Welcome to Jason's Incomplete Cooking Course.
This isn't a terribly difficult course and there aren't any
tests except whether you can eat whatever you create.
I don't have many rules for cooking, except that I don't
really believe in garlic powder.
Of course, anyone who has seen me cook (or listened to me
watch them cook) knows I am terribly idiosyncratic and turn my
nose up at perfectly acceptable ways of mutilating food. Unless
you are on a low-sodium diet, please take anything you disagree
with with a grain of salt.
- The first thing you need to know is that you don't need
to know what you are doing. You don't even need other
people to think you know what you are doing. The only
important thing is having an idea what is possible to
accomplish given your available ingredients and
- Don't kill your vegetables. Just because they aren't
still on the plant doesn't mean they don't still have
some life in them; and there is nothing worse than eating
- To reduce panic, prepare as much as you can before
turning on a single burner. That means you should chop
everything up first, and then heat the pan. The only time
this is not the case is when you need boiled water, i.e.
for hard pasta or dried soaked beans, in which case you
can boil the water (and cook the beans) while you are
chopping up your vegetables and garlic/onions/etc.
tend to take a bit of a risk now, since I prepare lots of
dishes that require a very hot pan in order to be
successful (chinese dishes, for instance)... Once I've
got the major ingredients chopped, or if I'm only cooking
a very simple dish, I will preheat my pan pretty early.
- Tips for Preparing
- Remove a couple of garlic cloves from your head
of garlic. Place them on a breadboard. Take a
flat-bottomed glass or the flat side of a knife
and smash each garlic clove into the breadboard.
The skin should be easily removable. Cut the
rough end of the garlic off. Turn the clove so
that the rounded edge is touching the breadboard,
then slice lengthwise down the middle of the
clove. If there is a green line running through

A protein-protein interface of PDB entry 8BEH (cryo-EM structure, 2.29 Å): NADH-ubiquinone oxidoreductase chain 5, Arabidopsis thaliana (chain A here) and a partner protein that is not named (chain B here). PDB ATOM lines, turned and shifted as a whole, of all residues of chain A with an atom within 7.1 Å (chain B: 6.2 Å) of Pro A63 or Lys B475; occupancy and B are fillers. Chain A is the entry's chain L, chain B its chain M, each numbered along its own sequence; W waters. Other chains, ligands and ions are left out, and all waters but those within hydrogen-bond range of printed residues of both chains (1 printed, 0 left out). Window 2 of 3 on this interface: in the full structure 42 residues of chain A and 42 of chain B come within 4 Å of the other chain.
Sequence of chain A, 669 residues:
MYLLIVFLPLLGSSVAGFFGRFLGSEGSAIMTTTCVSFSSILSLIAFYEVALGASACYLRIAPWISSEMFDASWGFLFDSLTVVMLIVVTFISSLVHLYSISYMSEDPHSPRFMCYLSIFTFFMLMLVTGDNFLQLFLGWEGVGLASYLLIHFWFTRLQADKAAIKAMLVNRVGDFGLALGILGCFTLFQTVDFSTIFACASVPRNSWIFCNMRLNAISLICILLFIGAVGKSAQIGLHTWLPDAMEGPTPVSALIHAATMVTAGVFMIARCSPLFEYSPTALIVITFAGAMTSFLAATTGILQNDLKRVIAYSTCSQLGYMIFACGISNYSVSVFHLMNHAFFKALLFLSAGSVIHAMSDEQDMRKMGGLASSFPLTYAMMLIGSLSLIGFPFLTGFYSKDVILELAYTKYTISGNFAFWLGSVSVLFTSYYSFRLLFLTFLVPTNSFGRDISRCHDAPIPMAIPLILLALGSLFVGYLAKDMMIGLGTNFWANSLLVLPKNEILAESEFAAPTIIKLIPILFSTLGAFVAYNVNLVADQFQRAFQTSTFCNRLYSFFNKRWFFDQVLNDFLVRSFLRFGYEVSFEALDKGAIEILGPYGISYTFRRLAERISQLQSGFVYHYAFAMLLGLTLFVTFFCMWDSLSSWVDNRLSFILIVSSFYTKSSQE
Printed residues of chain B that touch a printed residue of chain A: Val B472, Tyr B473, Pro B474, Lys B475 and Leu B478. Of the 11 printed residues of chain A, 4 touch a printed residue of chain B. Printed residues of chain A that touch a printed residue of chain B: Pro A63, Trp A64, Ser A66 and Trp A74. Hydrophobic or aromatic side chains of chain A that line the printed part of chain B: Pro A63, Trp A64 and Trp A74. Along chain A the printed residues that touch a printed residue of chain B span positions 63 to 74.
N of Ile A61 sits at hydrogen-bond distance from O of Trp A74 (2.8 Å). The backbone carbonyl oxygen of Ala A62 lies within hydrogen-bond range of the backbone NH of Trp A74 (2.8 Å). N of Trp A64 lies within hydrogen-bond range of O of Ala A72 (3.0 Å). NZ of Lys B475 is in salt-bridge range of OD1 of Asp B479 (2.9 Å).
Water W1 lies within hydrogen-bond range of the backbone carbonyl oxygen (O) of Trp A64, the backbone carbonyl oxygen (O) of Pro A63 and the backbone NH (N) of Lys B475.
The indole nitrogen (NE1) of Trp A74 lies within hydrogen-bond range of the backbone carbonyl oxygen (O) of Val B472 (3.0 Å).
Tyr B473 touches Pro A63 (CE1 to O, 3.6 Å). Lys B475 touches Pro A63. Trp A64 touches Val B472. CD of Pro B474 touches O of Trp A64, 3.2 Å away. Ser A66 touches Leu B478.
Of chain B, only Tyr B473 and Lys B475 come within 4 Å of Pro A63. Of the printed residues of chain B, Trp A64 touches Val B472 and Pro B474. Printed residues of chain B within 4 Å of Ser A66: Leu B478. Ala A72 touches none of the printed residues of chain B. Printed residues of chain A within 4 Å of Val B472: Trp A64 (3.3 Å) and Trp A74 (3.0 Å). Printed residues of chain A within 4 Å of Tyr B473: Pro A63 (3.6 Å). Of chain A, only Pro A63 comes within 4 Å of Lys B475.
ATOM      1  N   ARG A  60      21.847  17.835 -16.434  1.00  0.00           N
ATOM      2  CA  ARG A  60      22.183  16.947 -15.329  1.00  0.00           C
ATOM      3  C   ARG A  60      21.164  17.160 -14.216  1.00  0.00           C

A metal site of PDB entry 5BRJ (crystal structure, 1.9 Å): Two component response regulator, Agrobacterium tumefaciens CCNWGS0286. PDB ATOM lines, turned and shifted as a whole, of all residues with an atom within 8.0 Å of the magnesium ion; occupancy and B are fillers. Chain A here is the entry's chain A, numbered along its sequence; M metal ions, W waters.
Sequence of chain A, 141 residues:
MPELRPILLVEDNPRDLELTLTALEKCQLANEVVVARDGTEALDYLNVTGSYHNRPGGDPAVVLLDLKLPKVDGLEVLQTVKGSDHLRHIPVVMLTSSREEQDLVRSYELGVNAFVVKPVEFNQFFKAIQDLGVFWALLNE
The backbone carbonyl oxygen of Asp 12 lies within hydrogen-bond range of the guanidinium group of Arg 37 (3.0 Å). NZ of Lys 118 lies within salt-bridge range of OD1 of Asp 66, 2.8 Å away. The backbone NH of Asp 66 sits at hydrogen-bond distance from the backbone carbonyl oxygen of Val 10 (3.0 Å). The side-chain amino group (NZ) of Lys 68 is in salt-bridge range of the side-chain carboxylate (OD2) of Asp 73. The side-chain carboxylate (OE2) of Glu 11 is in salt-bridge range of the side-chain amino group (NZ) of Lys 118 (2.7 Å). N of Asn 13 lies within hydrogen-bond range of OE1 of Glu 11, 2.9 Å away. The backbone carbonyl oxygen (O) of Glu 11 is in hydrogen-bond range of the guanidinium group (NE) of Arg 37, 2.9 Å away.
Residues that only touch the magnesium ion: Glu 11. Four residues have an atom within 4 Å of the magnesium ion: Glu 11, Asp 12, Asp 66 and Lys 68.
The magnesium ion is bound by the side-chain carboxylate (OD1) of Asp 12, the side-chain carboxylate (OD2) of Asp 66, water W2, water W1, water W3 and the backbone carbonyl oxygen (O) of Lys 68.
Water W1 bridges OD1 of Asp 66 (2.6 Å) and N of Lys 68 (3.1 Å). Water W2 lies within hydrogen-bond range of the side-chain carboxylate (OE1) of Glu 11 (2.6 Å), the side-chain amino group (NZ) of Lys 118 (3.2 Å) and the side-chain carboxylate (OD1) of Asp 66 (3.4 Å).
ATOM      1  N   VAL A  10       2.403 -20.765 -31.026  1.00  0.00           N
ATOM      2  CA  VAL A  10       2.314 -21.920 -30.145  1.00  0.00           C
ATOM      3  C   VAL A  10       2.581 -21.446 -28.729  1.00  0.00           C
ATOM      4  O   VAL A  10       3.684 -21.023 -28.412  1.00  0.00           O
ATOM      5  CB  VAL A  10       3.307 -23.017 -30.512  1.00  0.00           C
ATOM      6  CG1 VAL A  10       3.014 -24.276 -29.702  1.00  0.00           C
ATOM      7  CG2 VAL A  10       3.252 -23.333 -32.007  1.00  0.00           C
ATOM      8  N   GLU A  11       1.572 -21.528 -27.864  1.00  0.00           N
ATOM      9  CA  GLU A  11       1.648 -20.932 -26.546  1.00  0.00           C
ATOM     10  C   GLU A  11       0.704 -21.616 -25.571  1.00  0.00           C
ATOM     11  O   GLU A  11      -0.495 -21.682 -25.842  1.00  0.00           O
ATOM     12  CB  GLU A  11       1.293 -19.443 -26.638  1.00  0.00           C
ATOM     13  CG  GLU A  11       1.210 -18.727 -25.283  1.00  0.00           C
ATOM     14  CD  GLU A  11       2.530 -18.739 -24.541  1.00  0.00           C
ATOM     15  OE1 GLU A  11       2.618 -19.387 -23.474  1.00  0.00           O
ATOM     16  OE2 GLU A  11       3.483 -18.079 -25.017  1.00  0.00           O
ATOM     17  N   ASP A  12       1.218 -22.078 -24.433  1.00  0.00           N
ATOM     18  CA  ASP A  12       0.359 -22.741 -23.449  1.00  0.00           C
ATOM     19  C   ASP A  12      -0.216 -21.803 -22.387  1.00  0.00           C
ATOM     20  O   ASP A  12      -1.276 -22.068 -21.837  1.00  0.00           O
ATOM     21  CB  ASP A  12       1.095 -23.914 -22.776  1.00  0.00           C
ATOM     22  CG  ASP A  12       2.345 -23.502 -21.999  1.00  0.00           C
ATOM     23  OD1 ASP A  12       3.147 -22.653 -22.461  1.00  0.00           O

the middle of the clove, remove it. Then chop the
garlic into itsy-bitsy little pieces.
- Take a knife. Cut off the rough bottom of the
leek. Guide your hand along the leek, from the
bottom up, until the leek starts to become green.
If it is just a light green, keep on going. You
will find that the green part is somewhat thicker
than the light-green part. Leave about 3 cm
(1") of the dark green part, but cut off the
rest. You can throw it away unless your recipe
actually calls for it. Cut the leek in half
lengthwise. Fan the leek under cold, running
water on both sides. If the leek is particularly
muddy, you may need to separate each of the
layers and wash them in a bowl or individually.
- To peel: boil some water. After the water comes
to a rolling boil, drop your tomatoes in, one at
a time. Wait until you see that the skin of the
tomato has split open, then stab it with a fork
or knife, remove it from the water, and place it
into a bowl of cold water to stop it from cooking
and to make it easier to handle. If you weren't
thinking ahead, you could turn on the cold water
faucet in your sink and let the water run over
the tomato until it is cool enough to handle. The
peel will come off easily.
- To make popcorn on the stove, melt about 1-2
tablespoons of clarified butter or olive oil at
medium heat in a 2-quart (2 l.) saucepan, put a
single kernel of popcorn in it, and wait until
the kernel pops; add 2 ounces (40-50 g.) good-
quality popcorn and cover. Allow for the popping
to increase in frequency. When the popping slows down to less
than one pop every 3 seconds or so, remove from
heat completely; a few more kernels may pop. If
you want to add salt or other seasoning, do so
before the popcorn cools, otherwise everything
will sink to the bottom.
- Oils and Fats
- Clarified Butter
- Clarified has a higher burning point and a much
lower water content than normal butter. It is
approximately 99.8% fat, as compared to 80% in
plain butter. You can use it for pan-frying,
though it won't withstand the temperature
required for Chinese stir-frying; it also makes a